Denmark approves route for Nord Stream 2
A major Russian natural gas pipeline that bypasses Ukraine and Poland can finish construction.
Denmark gave permission for a natural gas pipeline from Russia to Germany to pass through waters in its exclusive economic zone, meaning that the project, Nord Stream 2, can be completed despite sharp criticism from the United States, Ukraine and Poland.
With nearly all of its 2,400 km of pipe already laid, Nord Stream 2, wholly owned by Russia’s Gazprom, should be completed roughly on schedule early next year. It is actually a pair of pipelines, complementing a previous pair, Nord Stream 1, and will double capacity to 110 billion cubic meters, or about 3.9 trillion cubic feet.
The pipelines are sensitive geopolitically, because they increase German and European dependence on Russian natural gas while bypassing Ukraine and Poland, cutting off some transit fees for those two economies. Some critics believe that Russia is trying to harm Ukraine’s economy in particular, especially after the 2014 annexation of Crimea and the continuing warfare in eastern Ukraine.
The pipelines have been strongly supported by the Russian and German governments. But Berlin has responded to critics of the project by promising to ensure that Ukraine continues to benefit from gas transit revenue. Europe’s demand for natural gas is increasing even as local supplies from the Netherlands and the North Sea are dwindling.
Sebastian Sass, who represents Nord Stream 2 AG, the pipeline company, before the European Union, argues that Ukrainian vulnerability is exaggerated. He contends that Europe’s need for cheap natural gas, as use of coal and nuclear power shrinks, will increase sufficiently to ensure that Russian gas will continue to travel through Ukrainian pipelines, too.
US President Trump has said the new pipeline “really makes Germany a hostage to Russia,” while Senator Ted Cruz, Republican of Texas, has said it would encourage Russian “military adventurism.” Both men have threatened to impose American economic sanctions, presumably on the companies building the pipelines.
All about Europe’s energy needs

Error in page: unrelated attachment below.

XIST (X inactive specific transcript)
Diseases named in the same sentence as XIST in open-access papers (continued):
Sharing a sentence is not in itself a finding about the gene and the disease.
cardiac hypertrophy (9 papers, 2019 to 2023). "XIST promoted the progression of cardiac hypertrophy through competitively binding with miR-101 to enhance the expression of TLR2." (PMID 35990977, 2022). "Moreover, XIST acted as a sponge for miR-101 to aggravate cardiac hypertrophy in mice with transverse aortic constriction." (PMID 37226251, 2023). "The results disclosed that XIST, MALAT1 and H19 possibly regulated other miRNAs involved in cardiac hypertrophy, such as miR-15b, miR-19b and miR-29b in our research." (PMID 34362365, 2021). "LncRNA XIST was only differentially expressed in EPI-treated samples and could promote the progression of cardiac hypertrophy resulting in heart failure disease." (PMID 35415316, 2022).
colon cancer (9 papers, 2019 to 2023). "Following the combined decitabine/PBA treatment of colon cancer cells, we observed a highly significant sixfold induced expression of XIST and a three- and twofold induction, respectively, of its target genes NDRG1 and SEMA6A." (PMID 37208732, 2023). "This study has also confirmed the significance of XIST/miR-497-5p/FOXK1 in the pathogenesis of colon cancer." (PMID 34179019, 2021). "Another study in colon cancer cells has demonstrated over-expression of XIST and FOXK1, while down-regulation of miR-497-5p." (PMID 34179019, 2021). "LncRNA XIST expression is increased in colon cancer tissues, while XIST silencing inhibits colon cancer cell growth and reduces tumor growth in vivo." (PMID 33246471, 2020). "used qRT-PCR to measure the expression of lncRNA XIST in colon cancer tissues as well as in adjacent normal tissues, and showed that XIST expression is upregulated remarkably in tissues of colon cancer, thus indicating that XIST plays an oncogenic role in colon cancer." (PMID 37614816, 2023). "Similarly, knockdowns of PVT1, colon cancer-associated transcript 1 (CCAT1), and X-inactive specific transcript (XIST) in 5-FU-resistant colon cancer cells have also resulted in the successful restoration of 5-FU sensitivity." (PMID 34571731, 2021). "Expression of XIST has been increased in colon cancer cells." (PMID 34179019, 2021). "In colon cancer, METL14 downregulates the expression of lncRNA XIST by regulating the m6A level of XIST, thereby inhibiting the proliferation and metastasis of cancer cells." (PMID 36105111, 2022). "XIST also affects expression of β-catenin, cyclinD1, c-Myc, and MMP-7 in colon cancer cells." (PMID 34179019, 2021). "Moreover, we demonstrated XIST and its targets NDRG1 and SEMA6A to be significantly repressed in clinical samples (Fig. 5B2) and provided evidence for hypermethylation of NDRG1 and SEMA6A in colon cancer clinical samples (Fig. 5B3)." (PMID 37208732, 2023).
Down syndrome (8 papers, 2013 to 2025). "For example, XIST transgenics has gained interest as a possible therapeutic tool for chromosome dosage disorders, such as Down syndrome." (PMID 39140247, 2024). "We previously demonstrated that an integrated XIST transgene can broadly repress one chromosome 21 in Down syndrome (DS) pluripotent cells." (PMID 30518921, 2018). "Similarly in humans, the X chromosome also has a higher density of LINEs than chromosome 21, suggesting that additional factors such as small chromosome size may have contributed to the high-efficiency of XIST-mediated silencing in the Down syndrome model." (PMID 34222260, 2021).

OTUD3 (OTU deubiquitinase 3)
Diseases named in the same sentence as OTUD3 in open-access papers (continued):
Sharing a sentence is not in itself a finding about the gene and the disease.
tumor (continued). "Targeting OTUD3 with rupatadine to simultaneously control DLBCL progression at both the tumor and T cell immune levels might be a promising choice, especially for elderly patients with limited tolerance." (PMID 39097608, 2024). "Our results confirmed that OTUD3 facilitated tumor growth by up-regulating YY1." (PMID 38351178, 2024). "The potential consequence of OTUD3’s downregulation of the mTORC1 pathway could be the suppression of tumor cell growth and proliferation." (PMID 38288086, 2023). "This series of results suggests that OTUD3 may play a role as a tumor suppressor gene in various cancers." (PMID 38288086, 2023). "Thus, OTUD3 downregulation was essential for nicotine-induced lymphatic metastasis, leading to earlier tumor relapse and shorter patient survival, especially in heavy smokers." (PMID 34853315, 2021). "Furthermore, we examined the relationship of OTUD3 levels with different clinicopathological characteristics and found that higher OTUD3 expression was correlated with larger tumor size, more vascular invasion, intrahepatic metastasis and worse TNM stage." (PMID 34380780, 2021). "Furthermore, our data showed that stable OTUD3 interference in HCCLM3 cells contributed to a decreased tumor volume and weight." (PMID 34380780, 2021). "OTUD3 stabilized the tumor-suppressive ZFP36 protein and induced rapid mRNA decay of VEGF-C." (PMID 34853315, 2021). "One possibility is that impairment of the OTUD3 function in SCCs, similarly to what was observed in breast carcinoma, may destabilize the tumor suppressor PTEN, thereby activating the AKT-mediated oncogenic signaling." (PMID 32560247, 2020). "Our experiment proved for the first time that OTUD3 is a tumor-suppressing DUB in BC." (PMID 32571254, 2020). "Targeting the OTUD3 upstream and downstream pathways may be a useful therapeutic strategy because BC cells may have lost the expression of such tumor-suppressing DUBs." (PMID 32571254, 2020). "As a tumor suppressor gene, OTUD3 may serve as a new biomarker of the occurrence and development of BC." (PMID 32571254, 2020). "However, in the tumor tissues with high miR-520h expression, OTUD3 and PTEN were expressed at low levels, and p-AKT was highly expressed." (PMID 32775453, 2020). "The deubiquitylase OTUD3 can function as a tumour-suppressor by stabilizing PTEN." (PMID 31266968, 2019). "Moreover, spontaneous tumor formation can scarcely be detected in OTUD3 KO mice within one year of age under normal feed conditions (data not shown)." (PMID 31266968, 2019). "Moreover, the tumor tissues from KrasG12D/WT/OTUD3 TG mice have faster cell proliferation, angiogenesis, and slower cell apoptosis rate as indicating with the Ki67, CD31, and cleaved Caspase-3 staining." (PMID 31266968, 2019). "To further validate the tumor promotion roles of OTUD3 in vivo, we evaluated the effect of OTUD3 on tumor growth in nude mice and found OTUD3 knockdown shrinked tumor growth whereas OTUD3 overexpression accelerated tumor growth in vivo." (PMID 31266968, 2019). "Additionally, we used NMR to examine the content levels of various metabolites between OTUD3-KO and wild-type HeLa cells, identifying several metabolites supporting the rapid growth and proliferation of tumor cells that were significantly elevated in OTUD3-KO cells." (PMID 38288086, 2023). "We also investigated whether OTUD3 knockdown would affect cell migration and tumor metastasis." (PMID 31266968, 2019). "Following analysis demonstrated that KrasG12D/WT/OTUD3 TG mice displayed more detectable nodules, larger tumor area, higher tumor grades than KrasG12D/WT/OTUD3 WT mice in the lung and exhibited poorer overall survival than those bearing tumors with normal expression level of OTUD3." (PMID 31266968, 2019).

But with construction nearly complete, analysts believe that it would be too late for any sanctions to hinder the project.
American officials say that the pipelines damage Europe’s “energy independence” and that Russia should not be trusted. They argue that some 40 percent of the Russian budget comes from oil and gas production, helping to finance Russian military spending. Gazprom, which is majority owned by the Russian government, also owns 51 percent of Nord Stream 1.
Mr. Trump and American businesses also want to sell more American liquefied natural gas, which is significantly more expensive than Gazprom’s gas, to Europe.
Germany’s minister for economic affairs and energy, Peter Altmaier, has not ruled out importing liquefied natural gas from the United States, but only to supplement Russian gas, and only if the price is right.
Given Germany’s turn away from nuclear power, it already depends more on coal than environmentalists would like. Natural gas produces roughly half the carbon dioxide of coal, so cheap gas is attractive in a country where energy prices are already very high, given big subsidies for renewables like wind and solar. But Germany’s press for the pipelines has undermined European Union solidarity, critics argue.
“Nord Stream is politically sensitive because it fractures Europe strategically between the interests of Germany and the interests of everyone else,” said Kristine Berzina, a senior fellow at the German Marshall Fund in Brussels. “That creates a lot of mistrust and tensions with Poland and Ukraine.”
But even pipeline opponents in Germany, like Norbert Röttgen, the chairman of the German Parliament’s foreign relations committee, believe that it is too late for American sanctions to stop the project.
Even worse, he said, American sanctions “would be a heavy blow to trans-Atlanticists,” who are already defensive about fierce Trump criticism of Chancellor Angela Merkel and her policies, and could set off another chapter in a trade war.
For Mr. Röttgen, a member of Ms. Merkel’s party, the pipelines are already a Russian success. “Russia is driving a wedge between Germany and its eastern neighbors, between Germany and the E.U., and between Germany and the United States,” he said.
In Berlin, asked whether any political obstacles to the project remain, a German government spokesman, Steffen Seibert, said: “We have always said that there is a political dimension to Nord Stream 2, and we have always said that gas transit through Ukraine must have a future.”
He said that Ms. Merkel had discussed the issue with Russian President Vladimir V. Putin, and that Germany continues to support three-way talks between Russia, Ukraine and the European Commission on gas transit.
The paired pipelines of Nord Stream 2 were intended to follow the route under the Baltic Sea of Nord Stream 1, which opened in 2011 and is already at full capacity. But given political pressure, Denmark refused to approve the original route through its territorial waters. Nord Stream 2 withdrew its original application on June 28, after proposing detours around the Danish island of Bornholm.
The detours avoided territorial waters, instead passing through Denmark’s exclusive economic zone, which meant that Copenhagen could deny the application only on environmental, not political, grounds. On Wednesday, more than two and a half years after the original route application, the Danish Energy Agency approved the route southeast of Bornholm, covering a section of 147 km.
Nord Stream 2 is estimated to cost 9.5 billion euros (about $10.5 billion). While Gazprom owns the pipeline, half the financing of the Ä8 billion capital cost comes from five European companies: Uniper and Wintershall of Germany, OMV of Austria, Engie of France and Royal Dutch Shell.